Founded by award-winning designer Andile Dyalvane, Imiso Ceramics produces pieces largely inspired by African tradition, culture and landscape. From his gallery, office and studio at Woodstock’s buzzing Old Biscuit Mill, he designs and manufactures internationally sought-after ceramics.
Ceramics have taken new shape and form and we’re seeing more ceramics on the design scene than ever before. What separates your designs from other ceramicists’?
My point of reference – tradition, culture and the re-interpretations of these. Also, exploring clay in different environments creates new design expressions for me.
Can you tell us a bit about your company, Imiso?
Imiso Ceramics started with five founders, each of whom had backgrounds in various disciplines. We started operating at The Old Biscuit Mill in Woodstock in 2007. ‘Imiso’ is derived from isiXhosa, meaning ‘For our tomorrows’ – we believe the positive change we make today creates a better platform for generations to follow.
You’re right in the centre of trendy Woodstock. Describe your workspace…
It’s a little nook of a ceramic studio, but it’s all we need. Two assistants and myself drive the production for the gallery, exhibition and commission collections – all very compact and functional.
What about living and working in Cape Town inspires you most?
When we started in 2006 we had slight trepidation about the near derelict, industrial area of Woodstock. It was a risk, but definitely one worth taking. Because we use found objects in most of our designs, Woodstock is our biggest resource. We’re witnessing first hand the bustle and evolution of the area. Even the discussions around its gentrification are engaging.
What do you think the future of design in South Africa holds?
We’re setting design standards and creating innovative projects that give rise to potentially larger scale collaborative ventures. The Museum of Contemporary Art Africa is under way at the Victoria & Alfred’s Waterfront Silos, also the location of the new creative hub called the Watershed. What is of particular interest to me, is how design is relevant in an African context – how simple solutions have relevance within communities and environments, and how we interpret our environments as being sustainably progressive.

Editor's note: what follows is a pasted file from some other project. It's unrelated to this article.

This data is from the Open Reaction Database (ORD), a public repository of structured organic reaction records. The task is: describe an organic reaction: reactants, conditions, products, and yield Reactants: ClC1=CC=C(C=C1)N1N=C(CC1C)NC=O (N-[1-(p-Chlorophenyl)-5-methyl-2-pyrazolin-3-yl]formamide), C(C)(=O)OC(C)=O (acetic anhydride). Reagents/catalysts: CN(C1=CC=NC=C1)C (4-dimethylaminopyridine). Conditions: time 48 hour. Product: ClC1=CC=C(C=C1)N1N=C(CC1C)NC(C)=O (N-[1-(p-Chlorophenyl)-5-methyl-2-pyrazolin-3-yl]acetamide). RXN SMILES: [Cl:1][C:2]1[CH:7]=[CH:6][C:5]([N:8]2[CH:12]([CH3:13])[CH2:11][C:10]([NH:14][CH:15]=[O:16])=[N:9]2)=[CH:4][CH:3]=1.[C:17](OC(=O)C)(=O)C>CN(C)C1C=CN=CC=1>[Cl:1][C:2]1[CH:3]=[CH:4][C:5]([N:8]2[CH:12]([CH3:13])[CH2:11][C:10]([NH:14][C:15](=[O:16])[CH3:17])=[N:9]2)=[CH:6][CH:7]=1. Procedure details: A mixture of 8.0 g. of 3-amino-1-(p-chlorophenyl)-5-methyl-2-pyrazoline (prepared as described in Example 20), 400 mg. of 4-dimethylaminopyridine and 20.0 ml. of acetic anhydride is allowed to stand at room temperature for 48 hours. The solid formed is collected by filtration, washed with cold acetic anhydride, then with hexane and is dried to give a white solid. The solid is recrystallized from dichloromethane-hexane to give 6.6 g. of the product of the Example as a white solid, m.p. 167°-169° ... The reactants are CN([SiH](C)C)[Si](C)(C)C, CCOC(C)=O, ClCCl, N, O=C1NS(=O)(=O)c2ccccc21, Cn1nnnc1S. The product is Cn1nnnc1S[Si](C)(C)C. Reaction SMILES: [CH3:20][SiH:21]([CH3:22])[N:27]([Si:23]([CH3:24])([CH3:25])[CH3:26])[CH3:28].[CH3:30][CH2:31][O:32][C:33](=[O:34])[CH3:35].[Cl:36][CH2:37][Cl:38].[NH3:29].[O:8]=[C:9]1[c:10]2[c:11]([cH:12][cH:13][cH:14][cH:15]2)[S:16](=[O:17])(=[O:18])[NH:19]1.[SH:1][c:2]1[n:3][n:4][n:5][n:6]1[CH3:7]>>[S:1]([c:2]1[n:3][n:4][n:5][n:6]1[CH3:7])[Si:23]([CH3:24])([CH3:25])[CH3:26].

In your opinion, how big a role has World Design Capital played in putting South African design on the map?
Collaborative work among designers and interest from corporates and international design watchers have become significantly more interactive. Platforms to learn from one another have been created through various organisations such as the Guild International earlier this year, Southern Guild, 100% Design, The Business of Design, Open Design Cape Town and the Friends of Design Academy. Events have created networking sessions that will carry over into 2015, and even 2016 as World Design Capital reaches Taiwan. Overall, design consciousness as a professional occupation for youth in South Africa is a fairly new notion. It’s always been an out-the-box career path for the general public.
What’re you currently working on, and what can we expect next?
I’ll be presenting non-vessel works, challenging the medium and transforming the perception that clay, structurally and predominantly, forms hollowed vessels for function. I’m essentially challenging my own staid ways and putting the results into the world – and letting them go. October sees Franschhoek’s Art in Clay Festival and some of my latest works showcased as part of ‘The Structure of Clay’ exhibition hosted by Ebony Design’s art gallery. A showcase of Imiso’s latest crockery collection will be presented at New York’s NY NOW Accents on Design show and in December, for the first time, at the prestigious Design Miami, Miami 2014 show.
Where Unit A102, The Biscuit Mill, 373–375 Albert Road, Woodstock
Trading Hours Monday to Friday 9 am – 5 pm, Saturdays 9 am – 3 pm
Contact +27 21 447 2627, [email protected]